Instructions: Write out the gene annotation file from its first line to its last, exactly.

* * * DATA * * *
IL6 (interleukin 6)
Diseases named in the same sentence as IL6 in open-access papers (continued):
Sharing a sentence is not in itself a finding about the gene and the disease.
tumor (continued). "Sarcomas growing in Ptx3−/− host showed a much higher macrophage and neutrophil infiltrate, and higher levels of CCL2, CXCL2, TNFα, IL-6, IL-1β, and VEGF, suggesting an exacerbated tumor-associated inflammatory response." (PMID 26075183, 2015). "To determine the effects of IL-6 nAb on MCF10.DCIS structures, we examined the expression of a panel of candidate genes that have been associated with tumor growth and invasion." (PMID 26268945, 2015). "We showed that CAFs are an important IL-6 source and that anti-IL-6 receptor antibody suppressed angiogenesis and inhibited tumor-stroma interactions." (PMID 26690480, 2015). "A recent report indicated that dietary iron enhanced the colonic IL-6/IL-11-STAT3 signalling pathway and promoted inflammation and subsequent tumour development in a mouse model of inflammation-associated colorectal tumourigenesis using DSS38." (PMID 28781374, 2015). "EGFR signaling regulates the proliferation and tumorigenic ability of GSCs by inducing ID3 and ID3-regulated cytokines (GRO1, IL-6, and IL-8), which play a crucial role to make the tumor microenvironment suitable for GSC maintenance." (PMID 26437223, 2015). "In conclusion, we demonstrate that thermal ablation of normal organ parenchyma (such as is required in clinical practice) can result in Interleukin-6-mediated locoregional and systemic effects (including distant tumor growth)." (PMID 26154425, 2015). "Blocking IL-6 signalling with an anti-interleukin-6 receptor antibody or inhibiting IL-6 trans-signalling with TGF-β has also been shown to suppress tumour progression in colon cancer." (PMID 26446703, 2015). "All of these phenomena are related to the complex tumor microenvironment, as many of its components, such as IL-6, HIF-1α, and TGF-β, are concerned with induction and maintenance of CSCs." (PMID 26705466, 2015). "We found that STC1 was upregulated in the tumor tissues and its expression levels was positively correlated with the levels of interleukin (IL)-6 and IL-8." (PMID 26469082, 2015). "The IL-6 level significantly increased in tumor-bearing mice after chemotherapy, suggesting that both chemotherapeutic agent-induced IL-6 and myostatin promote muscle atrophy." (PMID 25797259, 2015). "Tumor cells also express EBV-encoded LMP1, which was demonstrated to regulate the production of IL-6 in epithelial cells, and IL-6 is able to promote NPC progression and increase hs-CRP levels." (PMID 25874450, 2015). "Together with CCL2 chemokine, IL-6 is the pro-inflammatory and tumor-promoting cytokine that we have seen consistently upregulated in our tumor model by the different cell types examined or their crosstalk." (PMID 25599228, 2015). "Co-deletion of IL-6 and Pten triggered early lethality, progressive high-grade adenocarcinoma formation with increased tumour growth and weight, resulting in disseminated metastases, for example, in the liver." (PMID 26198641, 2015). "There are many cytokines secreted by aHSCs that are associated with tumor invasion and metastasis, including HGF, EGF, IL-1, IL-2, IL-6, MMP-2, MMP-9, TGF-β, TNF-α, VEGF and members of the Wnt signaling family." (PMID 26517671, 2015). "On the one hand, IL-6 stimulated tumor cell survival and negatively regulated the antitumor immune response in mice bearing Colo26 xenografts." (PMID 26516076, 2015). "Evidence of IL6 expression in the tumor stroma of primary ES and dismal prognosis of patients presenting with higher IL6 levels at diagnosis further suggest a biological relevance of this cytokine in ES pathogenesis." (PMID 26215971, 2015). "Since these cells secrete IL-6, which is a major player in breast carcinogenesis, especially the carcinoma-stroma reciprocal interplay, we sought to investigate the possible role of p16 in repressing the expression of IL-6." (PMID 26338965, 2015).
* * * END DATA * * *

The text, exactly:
IL6 (interleukin 6)
Diseases named in the same sentence as IL6 in open-access papers (continued):
Sharing a sentence is not in itself a finding about the gene and the disease.
tumor (continued). "Sarcomas growing in Ptx3−/− host showed a much higher macrophage and neutrophil infiltrate, and higher levels of CCL2, CXCL2, TNFα, IL-6, IL-1β, and VEGF, suggesting an exacerbated tumor-associated inflammatory response." (PMID 26075183, 2015). "To determine the effects of IL-6 nAb on MCF10.DCIS structures, we examined the expression of a panel of candidate genes that have been associated with tumor growth and invasion." (PMID 26268945, 2015). "We showed that CAFs are an important IL-6 source and that anti-IL-6 receptor antibody suppressed angiogenesis and inhibited tumor-stroma interactions." (PMID 26690480, 2015). "A recent report indicated that dietary iron enhanced the colonic IL-6/IL-11-STAT3 signalling pathway and promoted inflammation and subsequent tumour development in a mouse model of inflammation-associated colorectal tumourigenesis using DSS38." (PMID 28781374, 2015). "EGFR signaling regulates the proliferation and tumorigenic ability of GSCs by inducing ID3 and ID3-regulated cytokines (GRO1, IL-6, and IL-8), which play a crucial role to make the tumor microenvironment suitable for GSC maintenance." (PMID 26437223, 2015). "In conclusion, we demonstrate that thermal ablation of normal organ parenchyma (such as is required in clinical practice) can result in Interleukin-6-mediated locoregional and systemic effects (including distant tumor growth)." (PMID 26154425, 2015). "Blocking IL-6 signalling with an anti-interleukin-6 receptor antibody or inhibiting IL-6 trans-signalling with TGF-β has also been shown to suppress tumour progression in colon cancer." (PMID 26446703, 2015). "All of these phenomena are related to the complex tumor microenvironment, as many of its components, such as IL-6, HIF-1α, and TGF-β, are concerned with induction and maintenance of CSCs." (PMID 26705466, 2015). "We found that STC1 was upregulated in the tumor tissues and its expression levels was positively correlated with the levels of interleukin (IL)-6 and IL-8." (PMID 26469082, 2015). "The IL-6 level significantly increased in tumor-bearing mice after chemotherapy, suggesting that both chemotherapeutic agent-induced IL-6 and myostatin promote muscle atrophy." (PMID 25797259, 2015). "Tumor cells also express EBV-encoded LMP1, which was demonstrated to regulate the production of IL-6 in epithelial cells, and IL-6 is able to promote NPC progression and increase hs-CRP levels." (PMID 25874450, 2015). "Together with CCL2 chemokine, IL-6 is the pro-inflammatory and tumor-promoting cytokine that we have seen consistently upregulated in our tumor model by the different cell types examined or their crosstalk." (PMID 25599228, 2015). "Co-deletion of IL-6 and Pten triggered early lethality, progressive high-grade adenocarcinoma formation with increased tumour growth and weight, resulting in disseminated metastases, for example, in the liver." (PMID 26198641, 2015). "There are many cytokines secreted by aHSCs that are associated with tumor invasion and metastasis, including HGF, EGF, IL-1, IL-2, IL-6, MMP-2, MMP-9, TGF-β, TNF-α, VEGF and members of the Wnt signaling family." (PMID 26517671, 2015). "On the one hand, IL-6 stimulated tumor cell survival and negatively regulated the antitumor immune response in mice bearing Colo26 xenografts." (PMID 26516076, 2015). "Evidence of IL6 expression in the tumor stroma of primary ES and dismal prognosis of patients presenting with higher IL6 levels at diagnosis further suggest a biological relevance of this cytokine in ES pathogenesis." (PMID 26215971, 2015). "Since these cells secrete IL-6, which is a major player in breast carcinogenesis, especially the carcinoma-stroma reciprocal interplay, we sought to investigate the possible role of p16 in repressing the expression of IL-6." (PMID 26338965, 2015).